The digital world moves quickly. We are all being swept along by one constant reality—continuous change.
In 2002, I “went digital” with a Nikon D100. Within months, I had abandoned film. The digital method gave me complete control over the entire photographic process from shutter press to image printing. I was hooked and simply reveled in the flow of cameras as they were released, all of them marvelous cameras, like a wave carrying me forward with more and more features and ever thicker manuals. You know exactly what I’m talking about because you’ve been on the same ride.
Once in a while, though, I (and you too) open the dresser drawer that contains those old friends, my (your) AI/AI-S Nikkors and film Nikons. They sit there forlornly waiting, but I never use them anymore. I have no interest in film photography but I do have an interest in my old favorite camera bodies. I pick them up and handle them, remembering so many pleasant days in the mountains and at family events. They feel good in my hands, yet I am still drawn to digital and its creative control. I close the drawer, again.
Just a few months ago I was thinking to myself, “Wouldn’t it be great to have a digital FM. It could be called the Nikon DM and it would use all my old and new f-mount lenses, and it would have all external controls, like the good old days.” Somehow, the collective thinking of all of us who desire the simplicity of the past was somehow picked up by Nikon. They have answered our desire for the simplicity of the past—updated. The Nikon Df DSLR is here!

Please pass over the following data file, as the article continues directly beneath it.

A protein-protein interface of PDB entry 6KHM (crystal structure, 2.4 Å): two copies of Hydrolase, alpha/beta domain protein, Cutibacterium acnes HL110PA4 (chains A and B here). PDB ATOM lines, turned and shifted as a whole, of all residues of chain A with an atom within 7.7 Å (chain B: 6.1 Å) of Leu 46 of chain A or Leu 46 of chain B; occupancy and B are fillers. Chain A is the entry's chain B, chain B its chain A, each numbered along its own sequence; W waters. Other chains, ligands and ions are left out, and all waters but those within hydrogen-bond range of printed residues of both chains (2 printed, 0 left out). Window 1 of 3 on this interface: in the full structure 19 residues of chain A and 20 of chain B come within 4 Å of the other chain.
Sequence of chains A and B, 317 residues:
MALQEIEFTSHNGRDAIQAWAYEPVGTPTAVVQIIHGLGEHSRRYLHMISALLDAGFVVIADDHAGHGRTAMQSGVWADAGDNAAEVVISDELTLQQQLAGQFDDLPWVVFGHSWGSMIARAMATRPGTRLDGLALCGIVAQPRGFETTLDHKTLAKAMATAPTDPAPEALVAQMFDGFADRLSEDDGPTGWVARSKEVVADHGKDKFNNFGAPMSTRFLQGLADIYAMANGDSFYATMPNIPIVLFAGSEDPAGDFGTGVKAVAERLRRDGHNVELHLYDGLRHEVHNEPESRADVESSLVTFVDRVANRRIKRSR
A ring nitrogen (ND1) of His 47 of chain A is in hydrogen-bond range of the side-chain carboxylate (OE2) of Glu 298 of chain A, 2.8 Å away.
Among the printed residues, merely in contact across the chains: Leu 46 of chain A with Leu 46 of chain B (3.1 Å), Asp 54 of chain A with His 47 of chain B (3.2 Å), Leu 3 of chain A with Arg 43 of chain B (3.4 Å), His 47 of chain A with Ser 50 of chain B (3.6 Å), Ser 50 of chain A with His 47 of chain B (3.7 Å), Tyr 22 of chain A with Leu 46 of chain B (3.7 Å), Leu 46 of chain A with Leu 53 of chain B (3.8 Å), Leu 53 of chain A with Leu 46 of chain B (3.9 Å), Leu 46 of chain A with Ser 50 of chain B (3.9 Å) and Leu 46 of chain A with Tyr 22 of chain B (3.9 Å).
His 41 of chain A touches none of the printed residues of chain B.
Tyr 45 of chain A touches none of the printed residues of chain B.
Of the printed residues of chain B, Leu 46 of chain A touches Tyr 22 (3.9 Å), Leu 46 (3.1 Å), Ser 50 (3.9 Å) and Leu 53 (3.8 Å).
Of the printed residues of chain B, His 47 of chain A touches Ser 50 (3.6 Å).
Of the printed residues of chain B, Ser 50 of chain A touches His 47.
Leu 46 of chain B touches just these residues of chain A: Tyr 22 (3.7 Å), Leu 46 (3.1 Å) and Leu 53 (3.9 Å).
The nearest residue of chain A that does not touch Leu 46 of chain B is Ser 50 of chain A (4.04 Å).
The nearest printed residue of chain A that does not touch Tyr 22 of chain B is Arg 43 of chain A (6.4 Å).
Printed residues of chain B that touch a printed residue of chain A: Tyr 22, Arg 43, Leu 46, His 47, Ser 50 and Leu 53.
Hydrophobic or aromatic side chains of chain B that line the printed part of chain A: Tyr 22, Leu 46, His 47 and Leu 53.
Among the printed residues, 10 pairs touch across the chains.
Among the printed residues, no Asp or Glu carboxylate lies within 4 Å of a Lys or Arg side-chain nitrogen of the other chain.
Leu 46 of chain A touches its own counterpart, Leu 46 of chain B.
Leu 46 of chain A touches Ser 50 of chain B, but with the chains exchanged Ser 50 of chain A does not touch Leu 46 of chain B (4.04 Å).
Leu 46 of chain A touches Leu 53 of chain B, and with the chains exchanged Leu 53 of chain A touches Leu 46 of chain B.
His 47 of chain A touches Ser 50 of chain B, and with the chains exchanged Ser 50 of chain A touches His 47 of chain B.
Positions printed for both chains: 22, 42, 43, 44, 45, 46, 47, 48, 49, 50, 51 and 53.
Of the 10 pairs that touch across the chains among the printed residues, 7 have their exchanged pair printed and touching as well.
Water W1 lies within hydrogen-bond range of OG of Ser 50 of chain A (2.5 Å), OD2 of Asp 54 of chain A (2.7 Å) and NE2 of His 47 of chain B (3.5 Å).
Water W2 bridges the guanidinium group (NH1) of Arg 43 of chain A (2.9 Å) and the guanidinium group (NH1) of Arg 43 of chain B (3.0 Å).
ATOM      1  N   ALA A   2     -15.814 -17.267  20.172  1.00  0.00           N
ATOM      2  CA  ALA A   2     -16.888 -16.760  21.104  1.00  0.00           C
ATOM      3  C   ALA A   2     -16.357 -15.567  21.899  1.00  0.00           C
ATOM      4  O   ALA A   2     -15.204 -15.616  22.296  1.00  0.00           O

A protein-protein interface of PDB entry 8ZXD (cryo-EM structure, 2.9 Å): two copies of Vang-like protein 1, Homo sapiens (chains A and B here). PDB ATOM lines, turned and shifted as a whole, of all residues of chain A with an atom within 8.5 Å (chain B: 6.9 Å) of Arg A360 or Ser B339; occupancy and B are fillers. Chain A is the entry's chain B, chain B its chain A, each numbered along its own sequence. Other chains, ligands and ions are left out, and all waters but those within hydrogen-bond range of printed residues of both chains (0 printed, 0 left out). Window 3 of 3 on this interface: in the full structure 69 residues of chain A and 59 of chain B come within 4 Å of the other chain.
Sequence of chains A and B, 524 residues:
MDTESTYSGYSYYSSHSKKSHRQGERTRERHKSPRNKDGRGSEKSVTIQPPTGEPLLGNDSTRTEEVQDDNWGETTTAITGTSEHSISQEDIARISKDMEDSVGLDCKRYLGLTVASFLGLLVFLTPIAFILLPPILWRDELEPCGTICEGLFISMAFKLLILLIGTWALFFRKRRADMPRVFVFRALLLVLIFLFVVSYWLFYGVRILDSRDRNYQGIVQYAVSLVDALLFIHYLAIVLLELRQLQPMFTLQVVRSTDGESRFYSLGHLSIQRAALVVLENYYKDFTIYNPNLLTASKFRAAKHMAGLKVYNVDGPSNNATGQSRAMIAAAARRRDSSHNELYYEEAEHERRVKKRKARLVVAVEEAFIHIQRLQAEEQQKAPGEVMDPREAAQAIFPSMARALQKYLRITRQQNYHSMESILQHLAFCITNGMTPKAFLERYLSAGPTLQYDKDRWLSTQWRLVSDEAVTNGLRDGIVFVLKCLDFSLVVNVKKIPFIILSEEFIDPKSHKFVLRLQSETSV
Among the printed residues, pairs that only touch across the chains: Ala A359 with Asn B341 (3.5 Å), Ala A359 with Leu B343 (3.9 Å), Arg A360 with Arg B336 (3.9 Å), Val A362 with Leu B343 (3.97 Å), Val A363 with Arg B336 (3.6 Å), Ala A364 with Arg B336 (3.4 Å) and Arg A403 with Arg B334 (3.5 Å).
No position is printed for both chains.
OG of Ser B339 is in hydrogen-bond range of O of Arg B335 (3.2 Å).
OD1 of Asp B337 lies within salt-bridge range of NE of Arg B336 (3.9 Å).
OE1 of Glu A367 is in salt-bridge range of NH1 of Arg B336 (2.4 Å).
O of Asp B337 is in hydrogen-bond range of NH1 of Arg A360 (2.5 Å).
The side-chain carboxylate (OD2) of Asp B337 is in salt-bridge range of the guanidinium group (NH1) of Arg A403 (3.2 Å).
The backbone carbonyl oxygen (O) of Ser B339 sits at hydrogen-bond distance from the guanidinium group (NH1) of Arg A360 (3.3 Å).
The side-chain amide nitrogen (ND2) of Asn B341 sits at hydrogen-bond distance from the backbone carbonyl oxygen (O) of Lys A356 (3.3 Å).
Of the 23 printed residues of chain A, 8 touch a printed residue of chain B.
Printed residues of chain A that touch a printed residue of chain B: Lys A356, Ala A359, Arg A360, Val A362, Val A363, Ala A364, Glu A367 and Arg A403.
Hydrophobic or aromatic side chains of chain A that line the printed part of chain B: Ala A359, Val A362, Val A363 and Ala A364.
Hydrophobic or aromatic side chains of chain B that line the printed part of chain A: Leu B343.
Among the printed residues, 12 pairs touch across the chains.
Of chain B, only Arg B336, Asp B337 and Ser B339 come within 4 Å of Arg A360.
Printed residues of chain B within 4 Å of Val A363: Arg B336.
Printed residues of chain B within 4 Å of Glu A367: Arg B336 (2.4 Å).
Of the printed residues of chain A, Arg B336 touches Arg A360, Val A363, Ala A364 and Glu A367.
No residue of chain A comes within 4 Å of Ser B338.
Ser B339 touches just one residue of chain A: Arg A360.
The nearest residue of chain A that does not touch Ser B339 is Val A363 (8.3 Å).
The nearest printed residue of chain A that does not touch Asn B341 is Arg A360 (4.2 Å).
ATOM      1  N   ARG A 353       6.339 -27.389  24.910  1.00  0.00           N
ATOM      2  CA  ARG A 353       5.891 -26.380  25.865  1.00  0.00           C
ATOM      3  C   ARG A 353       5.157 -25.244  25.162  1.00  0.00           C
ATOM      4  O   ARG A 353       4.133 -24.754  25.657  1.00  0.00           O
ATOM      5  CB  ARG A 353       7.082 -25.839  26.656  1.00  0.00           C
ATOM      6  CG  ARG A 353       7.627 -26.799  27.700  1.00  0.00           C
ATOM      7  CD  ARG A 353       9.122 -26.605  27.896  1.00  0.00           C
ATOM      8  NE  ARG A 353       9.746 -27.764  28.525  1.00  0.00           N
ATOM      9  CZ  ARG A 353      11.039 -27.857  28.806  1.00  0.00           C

Figure 1: A silver/black Nikon Df, top view
External Controls are Finally Back!
Examine the top view of the Nikon Df in figure 1. Notice the design that allow you to return to the simple days of using external controls to make camera settings. No need to use the menus unless you want to. You can set the shutter speed, aperture, exposure mode (PSAM), ISO sensitivity, exposure compensation, depth of field, and metering mode (matrix, spot, center-weighted) without using a single camera menu. You can have the simplicity of manual mode, whenever you feel like it, while using manual controls like you used on your favorite film Nikons in bygone days. Or, if you aren’t in the mood for manual, you can use the camera’s menus and external buttons to set things in the new digital way.
The Nikon Df is a “hybrid” in the sense that it is a digital camera in a film camera’s body. It has all the film camera controls and digital camera controls too. You can change operation methods according to how you feel.
The camera has a glass pentaprism and mirror (it isn’t mirrorless). The physical size is smaller than newer Nikons for ease of carrying. The top, bottom, and back covers are all magnesium alloy and the frame and front is made of polycarbonate. This is the familiar build of the Nikon D7100 and D610, light yet strong. This camera will be easy to carry all day for those photography walkabouts you can picture yourself enjoying with your Df.
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